Friday, 8 August 2014

Did you know...?

... Telling an employee who has given notice of resignation that you no longer require their services and they can leave immediately can convert that resignation into a termination without notice?  If the employee has provided 'reasonable notice' of resignation, but the employer decides to end the relationship before the expiry of that notice, it is the employer who has terminated the contract.  In these circumstances, the employee is entitled to payment in lieu of reasonable notice. 

This concept was illustrated in a recent decision out of the Supreme Court of Canada, Quebec (Commission des normes du travail) v. Asphalte Desjardins inc. The Supreme Court determined that it is a "fiction" for an employer to claim that it has 'renounced' (or 'waived') the employee's notice of resignation, when in fact it has taken unilateral action to bring the contract to an immediate end. While the Asphalte Desjardins case was decided under the Quebec Civil Code, similar rules are applied by the common law courts.  See for example, the decision in Compton v. Partners in Motion Pictures Inc., a 2005 decision of the Saskatchewan Court of Queen's Bench. 

Once an employee provides notice of resignation, the employer can accept it or seek to negotiate a longer or shorter period of notice, but cannot dictate the effective date of resignation.  If the employee is to be sent home prior to the effective date of resignation, the employer should make clear that their active service will not be required, but that the employee should make him or herself available during the notice period to facilitate the transition of duties, projects, etc.  Full salary and benefits must be maintained for the entirety of the notice period, as well.

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... That the new Ontario Budget Bill was accompanied by the Building Opportunity and Securing Our Future Act (Budget Measures, 2014) ("Bill 14") which, among other things, amends the Insurance Act to require employers who provide Long-Term Disability ("LTD") benefits to do so through "a contract of insurance undertaken by a licensed insurer"?  No longer can such benefits be self-insured. Health benefits providers have been pressing for this change for some time, as it provides greater security for those receiving benefits coverage.  This measure brings provincially-regulated employers in Ontario into line with federal employers, who have been subject to a similar requirement since 2012. Bill 14 received Royal Assent on July 24, 2014, but has yet to be proclaimed.  Stay tuned...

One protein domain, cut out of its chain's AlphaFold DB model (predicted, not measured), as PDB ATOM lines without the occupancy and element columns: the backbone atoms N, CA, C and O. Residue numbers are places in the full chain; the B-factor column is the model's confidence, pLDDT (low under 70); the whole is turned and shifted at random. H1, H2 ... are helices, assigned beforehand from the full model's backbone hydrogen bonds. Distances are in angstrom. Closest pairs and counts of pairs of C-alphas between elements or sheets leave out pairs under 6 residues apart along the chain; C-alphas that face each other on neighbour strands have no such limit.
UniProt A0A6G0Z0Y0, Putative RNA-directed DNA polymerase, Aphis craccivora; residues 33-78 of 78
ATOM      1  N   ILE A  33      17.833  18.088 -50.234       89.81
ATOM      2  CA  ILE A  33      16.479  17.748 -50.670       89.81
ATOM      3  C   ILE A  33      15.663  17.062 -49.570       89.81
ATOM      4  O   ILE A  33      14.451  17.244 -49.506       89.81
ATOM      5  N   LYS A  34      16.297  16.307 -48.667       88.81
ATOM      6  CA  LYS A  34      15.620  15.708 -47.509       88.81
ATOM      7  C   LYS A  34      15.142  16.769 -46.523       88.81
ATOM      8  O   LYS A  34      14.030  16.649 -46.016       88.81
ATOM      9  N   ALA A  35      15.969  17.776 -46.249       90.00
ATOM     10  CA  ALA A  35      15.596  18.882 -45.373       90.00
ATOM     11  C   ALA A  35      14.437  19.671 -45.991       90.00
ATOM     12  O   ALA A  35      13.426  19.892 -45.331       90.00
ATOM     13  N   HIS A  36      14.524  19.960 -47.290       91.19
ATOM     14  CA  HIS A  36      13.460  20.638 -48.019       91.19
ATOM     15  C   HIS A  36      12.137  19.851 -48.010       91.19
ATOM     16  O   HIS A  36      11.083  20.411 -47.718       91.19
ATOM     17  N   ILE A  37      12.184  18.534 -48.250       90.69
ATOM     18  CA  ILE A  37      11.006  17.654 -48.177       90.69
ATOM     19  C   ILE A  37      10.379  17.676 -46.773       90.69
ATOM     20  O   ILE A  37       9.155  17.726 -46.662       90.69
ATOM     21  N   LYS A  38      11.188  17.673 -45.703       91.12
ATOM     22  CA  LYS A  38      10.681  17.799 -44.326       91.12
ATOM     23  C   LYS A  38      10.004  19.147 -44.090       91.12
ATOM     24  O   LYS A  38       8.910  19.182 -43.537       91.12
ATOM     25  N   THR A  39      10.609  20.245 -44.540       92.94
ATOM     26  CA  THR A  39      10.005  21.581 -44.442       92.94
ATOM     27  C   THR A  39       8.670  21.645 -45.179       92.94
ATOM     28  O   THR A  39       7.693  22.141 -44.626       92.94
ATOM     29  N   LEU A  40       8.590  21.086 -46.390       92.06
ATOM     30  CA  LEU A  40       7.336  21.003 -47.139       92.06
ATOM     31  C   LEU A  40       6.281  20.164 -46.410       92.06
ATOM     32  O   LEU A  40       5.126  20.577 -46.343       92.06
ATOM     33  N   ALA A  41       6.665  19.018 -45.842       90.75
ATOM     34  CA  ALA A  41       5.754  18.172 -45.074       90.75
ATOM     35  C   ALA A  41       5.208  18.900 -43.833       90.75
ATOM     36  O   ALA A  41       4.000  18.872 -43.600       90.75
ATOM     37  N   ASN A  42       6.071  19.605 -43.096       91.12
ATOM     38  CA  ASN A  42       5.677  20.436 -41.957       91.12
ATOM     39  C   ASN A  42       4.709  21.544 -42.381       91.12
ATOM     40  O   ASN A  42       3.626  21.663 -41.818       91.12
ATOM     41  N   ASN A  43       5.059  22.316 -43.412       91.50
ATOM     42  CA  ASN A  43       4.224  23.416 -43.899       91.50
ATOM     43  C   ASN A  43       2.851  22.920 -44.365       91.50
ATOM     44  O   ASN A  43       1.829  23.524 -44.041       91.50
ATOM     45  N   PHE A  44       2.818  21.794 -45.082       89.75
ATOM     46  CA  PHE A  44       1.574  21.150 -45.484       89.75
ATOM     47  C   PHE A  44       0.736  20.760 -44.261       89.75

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... That an employer's duty to accommodate an employee suffering from drug addiction or alcoholism may not be triggered until the employee fully discloses the existence of the disability?  In a handful of recent decisions, adjudicators have been reluctant to overturn employer decisions to terminate the employment relationship where an employee engages in serious misconduct, even where the behaviour has its roots in addiction or alcoholism.

In Bish v. Elk Valley Coal Corporation, the employer had a drug and alcohol policy which offered amnesty to employees who disclosed an addiction, in exchange for their undertaking to go to rehab.  The employee was found to have cocaine in his system when he was tested after an accident on the job.  He had never disclosed an addiction prior to the accident, although he had attended a training session on the drug and alcohol policy.  The Alberta Human Rights Commission dismissed his complaint, finding that the employee was terminated not because of his addiction, but for his non-compliance with the policy, including his failure to reveal his condition and seek treatment. The Commission's decision that there was no prima facie discrimination was upheld by the Alberta Court of Queen's Bench on appeal.

In Huffman v. Mitchell Plastics, the Human Rights Tribunal of Ontario reached a similar conclusion.  Huffman was terminated by the company following grossly inappropriate behaviour at the office Christmas Party.  The employee was drunk, and belatedly claimed that he suffered from alcoholism, which he had 'disclosed' to the employer when he inquired about benefit coverage for the medication "Champix" (commonly used to assist smokers to quit smoking).  The Tribunal found that the Applicant had not properly disclosed his disability or provided sufficient information from which the employer ought to have known that he was an alcoholic.  Accordingly, the employer could not be expected to recognize that it had a duty to accommodate the employee at the point when it terminated him for his conduct.

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Are you struggling to manage an employee's resignation?  Have questions about accommodating an addicted employee?  Feel free to contact Lance Ceaser to obtain advice and guidance.

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